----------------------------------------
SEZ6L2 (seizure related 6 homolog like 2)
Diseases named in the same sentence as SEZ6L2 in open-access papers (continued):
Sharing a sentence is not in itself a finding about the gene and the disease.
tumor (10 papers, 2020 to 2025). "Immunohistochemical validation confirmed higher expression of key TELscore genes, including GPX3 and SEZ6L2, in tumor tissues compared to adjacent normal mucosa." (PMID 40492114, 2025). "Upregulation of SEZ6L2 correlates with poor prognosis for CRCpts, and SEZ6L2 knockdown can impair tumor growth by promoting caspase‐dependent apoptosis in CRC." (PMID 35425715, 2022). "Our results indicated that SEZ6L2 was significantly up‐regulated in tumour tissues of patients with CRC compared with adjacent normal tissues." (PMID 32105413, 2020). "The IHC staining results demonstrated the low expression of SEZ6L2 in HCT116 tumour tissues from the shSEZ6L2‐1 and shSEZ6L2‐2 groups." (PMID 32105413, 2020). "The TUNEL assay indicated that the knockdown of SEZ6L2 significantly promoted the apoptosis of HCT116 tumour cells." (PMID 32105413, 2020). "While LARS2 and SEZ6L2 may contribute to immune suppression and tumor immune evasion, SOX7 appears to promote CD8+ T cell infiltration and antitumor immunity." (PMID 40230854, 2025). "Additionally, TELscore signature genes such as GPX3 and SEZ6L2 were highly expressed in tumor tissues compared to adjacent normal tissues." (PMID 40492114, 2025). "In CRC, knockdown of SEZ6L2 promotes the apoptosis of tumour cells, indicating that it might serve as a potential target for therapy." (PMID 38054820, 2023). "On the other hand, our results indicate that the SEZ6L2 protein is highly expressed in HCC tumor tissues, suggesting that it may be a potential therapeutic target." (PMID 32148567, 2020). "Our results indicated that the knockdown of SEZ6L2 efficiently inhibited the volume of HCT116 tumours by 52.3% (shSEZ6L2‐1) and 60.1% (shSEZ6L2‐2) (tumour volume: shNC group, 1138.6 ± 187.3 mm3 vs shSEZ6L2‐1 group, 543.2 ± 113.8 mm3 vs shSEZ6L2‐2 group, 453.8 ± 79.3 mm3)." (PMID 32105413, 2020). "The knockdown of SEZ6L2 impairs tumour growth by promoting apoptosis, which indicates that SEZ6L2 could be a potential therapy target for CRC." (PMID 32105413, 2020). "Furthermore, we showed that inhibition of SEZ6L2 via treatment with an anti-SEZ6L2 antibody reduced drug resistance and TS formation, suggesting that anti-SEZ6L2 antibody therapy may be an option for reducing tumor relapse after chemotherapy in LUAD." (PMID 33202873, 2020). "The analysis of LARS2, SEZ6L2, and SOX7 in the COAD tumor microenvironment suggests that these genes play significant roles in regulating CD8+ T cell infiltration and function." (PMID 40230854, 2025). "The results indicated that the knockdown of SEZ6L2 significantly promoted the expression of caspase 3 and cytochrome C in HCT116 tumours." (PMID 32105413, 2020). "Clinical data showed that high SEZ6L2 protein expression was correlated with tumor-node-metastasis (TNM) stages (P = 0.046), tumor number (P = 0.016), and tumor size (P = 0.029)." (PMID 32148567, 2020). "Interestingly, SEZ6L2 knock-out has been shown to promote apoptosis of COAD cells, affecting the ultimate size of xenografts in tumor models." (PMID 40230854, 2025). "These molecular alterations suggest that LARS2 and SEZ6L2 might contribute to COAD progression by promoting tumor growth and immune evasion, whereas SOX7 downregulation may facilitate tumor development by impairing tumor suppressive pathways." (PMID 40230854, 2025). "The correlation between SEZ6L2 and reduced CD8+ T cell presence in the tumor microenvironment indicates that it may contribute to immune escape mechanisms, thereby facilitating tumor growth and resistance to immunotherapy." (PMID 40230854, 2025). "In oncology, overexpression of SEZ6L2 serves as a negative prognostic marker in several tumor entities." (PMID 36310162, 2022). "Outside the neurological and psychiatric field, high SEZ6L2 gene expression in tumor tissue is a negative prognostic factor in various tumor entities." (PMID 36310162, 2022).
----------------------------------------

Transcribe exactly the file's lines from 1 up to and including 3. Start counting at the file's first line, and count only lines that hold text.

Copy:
SEZ6L2 (seizure related 6 homolog like 2)
Diseases named in the same sentence as SEZ6L2 in open-access papers (continued):
Sharing a sentence is not in itself a finding about the gene and the disease.